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Regarding SQL being easy, I'd say it's harder than PHP, mainly because all the errors I've ever got from MySQL are something like "Syntax error over there; Check the manual; kthxbye;", while the errors PHP returns have always helped me.Also, I recommend you learn how to use the command-line and how to write your queries by hand, remember that in your PHP code, it's all text, you can't go ahead and create a visual query, so learning some extra things would pay off, eventually.

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Regarding SQL being easy, I'd say it's harder than PHP, mainly because all the errors I've ever got from MySQL are something like "Syntax error over there; Check the manual; kthxbye;", while the errors PHP returns have always helped me.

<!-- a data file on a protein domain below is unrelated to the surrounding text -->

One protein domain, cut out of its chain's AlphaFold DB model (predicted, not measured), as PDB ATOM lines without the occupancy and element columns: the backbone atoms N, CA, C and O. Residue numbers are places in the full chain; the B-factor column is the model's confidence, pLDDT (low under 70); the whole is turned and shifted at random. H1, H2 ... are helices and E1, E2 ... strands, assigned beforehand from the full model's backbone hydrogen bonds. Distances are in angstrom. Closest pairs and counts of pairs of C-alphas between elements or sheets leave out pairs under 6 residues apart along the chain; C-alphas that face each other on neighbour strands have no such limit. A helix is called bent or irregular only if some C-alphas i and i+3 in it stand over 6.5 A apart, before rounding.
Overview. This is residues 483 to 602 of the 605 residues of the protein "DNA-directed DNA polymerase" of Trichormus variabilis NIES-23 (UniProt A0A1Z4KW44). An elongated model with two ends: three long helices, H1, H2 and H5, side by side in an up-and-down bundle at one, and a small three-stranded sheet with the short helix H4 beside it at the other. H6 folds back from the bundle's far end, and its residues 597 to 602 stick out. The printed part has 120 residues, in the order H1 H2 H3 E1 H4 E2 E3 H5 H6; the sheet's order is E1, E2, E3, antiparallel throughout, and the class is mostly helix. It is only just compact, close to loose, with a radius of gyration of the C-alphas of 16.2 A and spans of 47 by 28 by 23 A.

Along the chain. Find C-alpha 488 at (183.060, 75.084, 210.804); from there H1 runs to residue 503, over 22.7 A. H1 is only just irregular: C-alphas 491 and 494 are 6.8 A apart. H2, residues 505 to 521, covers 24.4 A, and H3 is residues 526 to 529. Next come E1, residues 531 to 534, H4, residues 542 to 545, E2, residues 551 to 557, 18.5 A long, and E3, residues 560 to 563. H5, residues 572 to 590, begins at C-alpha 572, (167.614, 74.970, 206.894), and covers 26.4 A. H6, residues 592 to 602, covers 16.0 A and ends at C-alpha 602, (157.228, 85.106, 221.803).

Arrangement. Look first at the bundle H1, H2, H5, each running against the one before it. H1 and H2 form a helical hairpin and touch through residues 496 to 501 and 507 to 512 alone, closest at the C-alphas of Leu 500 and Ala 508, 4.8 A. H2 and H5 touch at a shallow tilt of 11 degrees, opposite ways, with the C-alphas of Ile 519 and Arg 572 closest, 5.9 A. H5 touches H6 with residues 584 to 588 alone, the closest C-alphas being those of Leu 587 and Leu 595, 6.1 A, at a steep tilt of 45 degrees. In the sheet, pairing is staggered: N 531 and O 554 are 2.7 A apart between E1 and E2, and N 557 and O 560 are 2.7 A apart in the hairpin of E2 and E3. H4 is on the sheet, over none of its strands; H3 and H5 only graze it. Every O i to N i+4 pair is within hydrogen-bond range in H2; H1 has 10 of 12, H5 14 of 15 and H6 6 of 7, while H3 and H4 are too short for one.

Couldn't agree more. That's one of the things that caused me to jump at PHP in a big way- helpful error messages. Perl by default doesn't show you a bloody thing except a "500 Error", no matter what the problem is. Out of space? Bad variable? Missing a semicolon? Got an extra bracket somewhere? Are Martians invading?Who cares, here's your &$%#! "500 Error". Perl is like an autistic kid who can only count to 'potato'. Loveable but frustrating. And perl can be monstrously cryptic, it's the only programming language that can look exactly like line noise. And not even good line noise. When I first saw The Matrix in the theater, and they had those green lines of flying text dropping down, someone shouted, "*THAT'S* Perl!"You can use carp to get more useful error descriptions from perl, but even carp can crash without telling you anything useful. The first time I used PHP and caused an error, I practically fell out of my chair when it told me what the error was and what line it was on. Coming from a perl environment it was undeniably friendlier and more useful by orders of magnitude. SQL can be tricky to learn, but one nice thing about it is that it doesn't change. By and large, the queries you wrote 10 years ago still work today, and chances are they'll work 20 years from now. Even complex queries are almost always "timeless" in their usability. MySQL errors, however, are uniformly unhelpful as output. For example, "error 28" doesn't tell you anything except that there is an error. Even just a couple of words would be extremely helpful, like "no space". At least then you'd have an idea right off the bat what the nature of the problem is.